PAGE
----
Chapter 4. Intertwingled

Chapter 4. Intertwingled

Intertwingularity is not generally acknowledgedpeople keep pretending they can make things deeply hierarchical, categorizable and sequential when they can't. Everything is deeply intertwingled.
Theodor Holm Nelson

As a sociology student at Harvard in the early 1960s, Ted Nelson enrolled in a computer course for the humanities that changed his life. For his term project, he tried to develop a text-handling system that would enable writers to edit and compare their work easily. Considering he was coding on a mainframe in Assembler language before word processing had been invented, it's no surprise his attempt fell short. Despite this early setback, Ted was captivated by the potential of nonsequential text to transform how we organize and share ideas. His pioneering work on "hypertext" and "hypermedia" laid an intellectual foundation for the World Wide Web, and his views on "intertwingularity " will haunt the house of ubicomp for many years to come.

We experience Nelson's intertwingularity every time we click a hypertext link. We move fluidly between different pages, documents, sites, authors, formats, and topics. In this nonlinear world, the contrasts can be dramatic. A single blog post may link to an article about dinosaurs, a pornographic video, a presidential speech, and a funny song about cabbage. We routinely travel vast semantic distances in the space of a second, and these dramatic transitions aren't limited to the Web. Our remote controls put hundreds of television channels at our fingertips. Terrorism on CNN. Click. Sumo wrestling on ESPN. Click. Sesame Street on PBS. Click. And our cell phones relentlessly punctuate the flow of daily life. One minute we're playing soccer with our kids at the neighborhood park. Seconds later we're in the midst of a business crisis half way around the world. The juxtapositions are worthy of shock and awe. Business and pleasure. Reality and fiction. Humor and horror. And yet, we're not shocked. We've become accustomed to dramatic transition. We expect it. We enjoy it. We're addicted.

Hypermedia technologies permeate our environment, shaping a bizarre hyper-reality that delivers information and commands attention. And even as we complain of information anxiety, we're about to elevate intertwingularity to a whole new level with the advent of "ubiquitous computing." The late Mark Weiser, formerly chief technology officer at Xerox PARC, coined the term in 1988 to define a future in which PCs are replaced with tiny, invisible computers embedded in everyday objects. So, whether we call it ubiquitous, pervasive, mobile, embedded, invisible, ambient, or calm computing, the vision is nothing new. What's new is the rapid transformation of this vision into reality. It's really happening, right now. Where Moore's Law meets Metcalfe's Law , we've reached a tipping point, and there's no going back. Faster, smaller, cheaper processors and devices. A rich tapestry of communication networks with ever-increasing bandwidth. A constant stream of acronyms tumbling into our vernacular: GPS, RFID, MEMS, IPv6, UWB. We don't need a crystal ball to see the road ahead. As William Gibson warned us "The future exists today. It's just unevenly distributed."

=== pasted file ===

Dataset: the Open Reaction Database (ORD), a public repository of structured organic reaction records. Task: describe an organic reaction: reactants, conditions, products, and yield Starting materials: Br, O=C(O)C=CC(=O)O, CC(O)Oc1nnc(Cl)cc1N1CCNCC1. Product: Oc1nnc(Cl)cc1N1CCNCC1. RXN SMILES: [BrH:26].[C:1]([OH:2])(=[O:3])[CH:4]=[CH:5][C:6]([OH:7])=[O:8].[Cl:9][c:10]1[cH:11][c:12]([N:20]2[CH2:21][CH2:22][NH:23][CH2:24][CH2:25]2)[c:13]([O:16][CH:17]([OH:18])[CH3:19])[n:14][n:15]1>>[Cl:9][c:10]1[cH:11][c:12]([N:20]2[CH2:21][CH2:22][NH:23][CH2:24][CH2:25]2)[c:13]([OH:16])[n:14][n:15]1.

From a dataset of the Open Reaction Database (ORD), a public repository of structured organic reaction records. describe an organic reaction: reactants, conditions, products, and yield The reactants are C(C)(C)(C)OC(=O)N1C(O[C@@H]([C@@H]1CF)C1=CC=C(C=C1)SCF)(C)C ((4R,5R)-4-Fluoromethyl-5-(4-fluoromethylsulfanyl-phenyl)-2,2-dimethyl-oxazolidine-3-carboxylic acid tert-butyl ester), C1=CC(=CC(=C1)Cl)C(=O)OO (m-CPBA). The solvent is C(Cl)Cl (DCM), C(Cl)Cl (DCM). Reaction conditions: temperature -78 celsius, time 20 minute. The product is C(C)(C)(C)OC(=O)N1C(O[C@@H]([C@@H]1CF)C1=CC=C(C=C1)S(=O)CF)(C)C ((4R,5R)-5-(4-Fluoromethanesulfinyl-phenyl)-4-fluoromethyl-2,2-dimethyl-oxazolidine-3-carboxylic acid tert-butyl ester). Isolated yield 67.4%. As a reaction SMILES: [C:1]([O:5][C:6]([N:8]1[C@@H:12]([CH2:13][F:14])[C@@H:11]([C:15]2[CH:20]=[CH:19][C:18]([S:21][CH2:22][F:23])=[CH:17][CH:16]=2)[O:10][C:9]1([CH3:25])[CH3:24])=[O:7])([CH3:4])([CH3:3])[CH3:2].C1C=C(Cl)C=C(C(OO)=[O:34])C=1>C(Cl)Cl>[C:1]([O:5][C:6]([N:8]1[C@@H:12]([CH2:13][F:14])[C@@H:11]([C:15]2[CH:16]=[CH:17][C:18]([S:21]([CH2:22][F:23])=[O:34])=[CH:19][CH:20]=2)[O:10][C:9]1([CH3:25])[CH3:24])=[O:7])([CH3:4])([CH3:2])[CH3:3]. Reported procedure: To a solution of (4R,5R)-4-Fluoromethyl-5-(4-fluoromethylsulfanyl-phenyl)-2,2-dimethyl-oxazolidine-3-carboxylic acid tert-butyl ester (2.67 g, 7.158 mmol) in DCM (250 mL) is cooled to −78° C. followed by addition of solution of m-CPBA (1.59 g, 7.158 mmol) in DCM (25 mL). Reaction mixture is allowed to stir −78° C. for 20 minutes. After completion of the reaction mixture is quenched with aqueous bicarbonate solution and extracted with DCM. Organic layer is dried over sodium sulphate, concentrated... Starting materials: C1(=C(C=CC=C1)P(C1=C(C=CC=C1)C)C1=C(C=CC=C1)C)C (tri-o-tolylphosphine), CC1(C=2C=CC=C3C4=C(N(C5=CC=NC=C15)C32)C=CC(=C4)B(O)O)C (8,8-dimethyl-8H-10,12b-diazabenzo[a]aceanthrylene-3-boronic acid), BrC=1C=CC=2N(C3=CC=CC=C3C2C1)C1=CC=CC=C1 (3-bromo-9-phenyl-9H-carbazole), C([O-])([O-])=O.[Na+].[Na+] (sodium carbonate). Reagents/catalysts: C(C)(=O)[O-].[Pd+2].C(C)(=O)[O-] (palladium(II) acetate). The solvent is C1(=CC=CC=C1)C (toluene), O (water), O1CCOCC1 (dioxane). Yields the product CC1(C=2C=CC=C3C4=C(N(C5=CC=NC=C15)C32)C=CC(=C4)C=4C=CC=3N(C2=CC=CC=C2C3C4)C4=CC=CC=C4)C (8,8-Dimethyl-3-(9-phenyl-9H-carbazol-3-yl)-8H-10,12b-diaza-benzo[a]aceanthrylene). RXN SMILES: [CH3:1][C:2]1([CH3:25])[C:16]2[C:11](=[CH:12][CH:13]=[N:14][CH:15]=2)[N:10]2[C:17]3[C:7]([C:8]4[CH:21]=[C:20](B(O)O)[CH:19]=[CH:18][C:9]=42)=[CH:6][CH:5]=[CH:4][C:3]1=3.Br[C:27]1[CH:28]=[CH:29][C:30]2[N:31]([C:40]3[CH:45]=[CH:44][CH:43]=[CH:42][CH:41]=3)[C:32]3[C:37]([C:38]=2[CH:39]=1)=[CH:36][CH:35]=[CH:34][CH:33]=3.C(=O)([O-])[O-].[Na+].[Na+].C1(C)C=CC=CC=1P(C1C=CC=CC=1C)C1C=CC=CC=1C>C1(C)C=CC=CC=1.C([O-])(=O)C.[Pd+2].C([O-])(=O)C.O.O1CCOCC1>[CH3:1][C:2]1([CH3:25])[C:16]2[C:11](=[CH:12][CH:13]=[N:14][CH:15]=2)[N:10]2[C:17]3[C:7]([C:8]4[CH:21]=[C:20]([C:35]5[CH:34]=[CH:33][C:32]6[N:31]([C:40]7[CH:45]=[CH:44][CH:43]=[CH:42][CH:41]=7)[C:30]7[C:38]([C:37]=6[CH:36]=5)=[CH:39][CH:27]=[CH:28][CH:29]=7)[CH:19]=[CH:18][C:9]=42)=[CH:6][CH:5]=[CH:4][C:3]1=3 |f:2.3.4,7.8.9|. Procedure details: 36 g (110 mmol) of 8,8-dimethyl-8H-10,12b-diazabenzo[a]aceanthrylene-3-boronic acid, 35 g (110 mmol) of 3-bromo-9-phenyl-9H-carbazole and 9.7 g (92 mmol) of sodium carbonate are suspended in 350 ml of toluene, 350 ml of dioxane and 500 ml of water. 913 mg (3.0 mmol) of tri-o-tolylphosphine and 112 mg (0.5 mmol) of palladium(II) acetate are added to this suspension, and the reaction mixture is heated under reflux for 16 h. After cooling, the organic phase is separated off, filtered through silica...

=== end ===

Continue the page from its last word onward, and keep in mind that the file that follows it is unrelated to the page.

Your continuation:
Metcalfe's Law

Metcalfe's Law states that the usefulness, or utility, of a network equals the square of the number of users. In other words, the value of networked systems (e.g., telephone, fax, email, Web) grows exponentially as the user population increases in a linear manner.

My fascination with this future present dwells at the crossroads of ubiquitous computing and the Internet. We're creating new interfaces to export networked information while simultaneously importing vast amounts of data about the real world into our networks. Familiar boundaries blur in this great intertwingling. Toilets sprout sensors. Objects consume their own metadata. Ambient devices, findable objects, tangible bits, wearables, implants, and ingestibles are just some of the strange mutations residing in this borderlands of atoms and bits. They are signposts on the road to ambient findability, a realm in which we can find anyone or anything from anywhere at anytime. Of course, ambient findability is not necessarily a goal. We may have serious reservations about life in the global Panopticon.[*] And from a practical perspective, it's an unreachable destination. Perfect findability is unattainable. And yet, we're surely headed in the general direction of the unexplored territory of ambient findability. So strap on your seatbelts, power up your smartphones, and prepare for turbulence. Beyond this place, there be dragons. Or is it streets paved with silicon? Either way, we'll soon find out.

[*] The Panopticon is a type of prison designed by the philosopher Jeremy Bentham. The concept of the design is to allow an observer to observe all prisoners without the prisoners being able to tell if they are being observed or not, thus conveying a "sentiment of an invisible omniscience." From